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Ever ride the bus for 24 hours for fun? We didn’t think so, but we found someone who did.
You won’t meet many people like Azhar Chougle. During the day, he’s either “thinking about transit, talking about transit or on transit,” he said.
Azhar is the director of Transit Alliance Miami, a non-profit organization advocating for walkable streets, bikeable neighborhoods, and better public transit. Their goal is to get Miami moving safer, faster, and happier through data-driven research, community engagement, and policy advocacy.
Az believes it’s possible to get around in Miami without a car – he doesn’t have one. “But there are very few places where you can do so happily, and not everyone can live there,” he said.
Two years ago, Transit Alliance reversed $15 million in transit cuts. Now Az and the group are advocating for something new — an overhaul of our bus system. This is the first community led, advocacy driven bus-system redesign in the country. It will increase frequency, improve connections and expand service to make transit more accessible to places with increased demand. The redesign will take two years to complete.
“We can have a city that’s more mobile and where people can get around in ways other than being in a car, and that’s the way I live my life and I want people to have access to that,” said Az.
Check out the other changemakers we’ve been featuring this month who are helping us get around our city.
We’ve spent the past few weeks digging into some notable and historic spots in and around Liberty City in Miami. And that exploration led us to ask you, our readers, what questions you had about the neighborhood and its history. After taking in those submissions, and having you all vote on the winning question, we’ve narrowed it down to this:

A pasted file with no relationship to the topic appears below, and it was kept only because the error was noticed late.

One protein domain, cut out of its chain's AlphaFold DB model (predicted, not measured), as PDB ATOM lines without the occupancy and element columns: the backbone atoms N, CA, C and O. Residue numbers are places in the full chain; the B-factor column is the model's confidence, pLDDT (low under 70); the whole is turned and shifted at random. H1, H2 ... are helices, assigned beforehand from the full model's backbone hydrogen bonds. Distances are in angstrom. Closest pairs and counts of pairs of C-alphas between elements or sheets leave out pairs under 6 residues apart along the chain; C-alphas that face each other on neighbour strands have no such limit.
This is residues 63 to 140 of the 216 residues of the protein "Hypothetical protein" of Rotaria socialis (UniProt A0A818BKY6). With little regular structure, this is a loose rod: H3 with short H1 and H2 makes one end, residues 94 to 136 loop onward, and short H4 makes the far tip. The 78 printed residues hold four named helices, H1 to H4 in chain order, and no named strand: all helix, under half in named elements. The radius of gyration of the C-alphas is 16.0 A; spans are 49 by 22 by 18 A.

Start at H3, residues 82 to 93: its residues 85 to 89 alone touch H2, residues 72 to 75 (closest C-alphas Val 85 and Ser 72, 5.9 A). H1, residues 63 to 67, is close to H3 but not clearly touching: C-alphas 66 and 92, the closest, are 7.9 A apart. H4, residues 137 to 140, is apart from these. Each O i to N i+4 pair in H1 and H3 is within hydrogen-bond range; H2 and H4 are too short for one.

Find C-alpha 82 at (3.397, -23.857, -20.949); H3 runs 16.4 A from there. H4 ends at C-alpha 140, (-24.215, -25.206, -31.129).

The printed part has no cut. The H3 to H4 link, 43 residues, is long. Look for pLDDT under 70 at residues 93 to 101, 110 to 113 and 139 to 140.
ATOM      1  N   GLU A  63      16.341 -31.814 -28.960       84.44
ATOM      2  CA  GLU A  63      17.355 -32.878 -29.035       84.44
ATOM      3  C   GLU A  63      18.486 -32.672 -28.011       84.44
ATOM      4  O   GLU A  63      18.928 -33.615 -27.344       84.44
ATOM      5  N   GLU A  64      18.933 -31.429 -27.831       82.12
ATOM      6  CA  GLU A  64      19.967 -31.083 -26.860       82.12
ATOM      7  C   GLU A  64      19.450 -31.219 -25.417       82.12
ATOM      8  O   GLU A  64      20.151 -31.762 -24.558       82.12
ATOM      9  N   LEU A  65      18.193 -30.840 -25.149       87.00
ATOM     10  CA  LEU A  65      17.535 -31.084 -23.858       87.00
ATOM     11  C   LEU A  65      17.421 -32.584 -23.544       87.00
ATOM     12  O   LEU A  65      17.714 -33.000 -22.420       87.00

“What’s a list of famous black locals that helped shape the city?”
So we did some research and looked into a few Miami history archives to find the answer.
Check out the full piece on our website.
Thanks to Lexa for posing the question and to all of you who wrote in with questions of your own. Stay tuned as we explore other South Florida neighborhoods this year.
Who says offices need to be soul crushing? Büro provides fresh and inspiring workspaces for teams of all sizes in Miami's best 'hoods. Learn More ».
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What emergency? After failed attempts to get funding for a border wall, Trump declared a national emergency at the southern border as a way to get the billions needed to build a barrier between the U.S. and Mexico. Members of the U.S. Congress from both parties are questioning the constitutionality of his decision. And Florida’s congressional delegation had mixed reactions with Sen. Rick Scott praising the President’s declaration and Democratic representatives criticizing the move. (Tampa Bay Times)
What a difference a year makes. State Sen. Lauren Book visited Parkland after the tragic shooting that left 17 people dead last year and helped build consensus to pass a landmark bill increasing gun restrictions, mental health funding and school safety measures. But as legislators return to Tallahassee in a few weeks for a new legislative session, it’s unclear what changes they will make to the law, and what they will be able to agree on. Republicans and Democrats have mostly returned to their entrenched positions on issues like gun control. Book says the political climate has changed and the law would have never passed today, without the urgency following last year’s tragedy. (Miami Herald)
We knew traffic was bad… But it’s really bad. Miami drivers lose four days of their life a year stuck in traffic. That’s according to a study by a transportation data group based in Seattle. But hey, at least we aren’t the worst place when it comes to hours lost by commuters. Boston, Washington D.C. and Chicago take those prized slots. (Miami Herald)
If you’ve ever wanted a vial of unicorn tears…we know where you can get one. Next month, Unicorn Factory is opening up in Wynwood. It’s a sensory wonderland with rainbows and unicorns and cool lighting where you can get plenty of shots for your Instagram feed. You can also buy merchandise, like unicorn tears. But as with any dream that fades, the unicorn factory won’t be around forever because it’s only a pop-up. (Miami New Times)
Catch you here tomorrow for more action.
– The New Tropic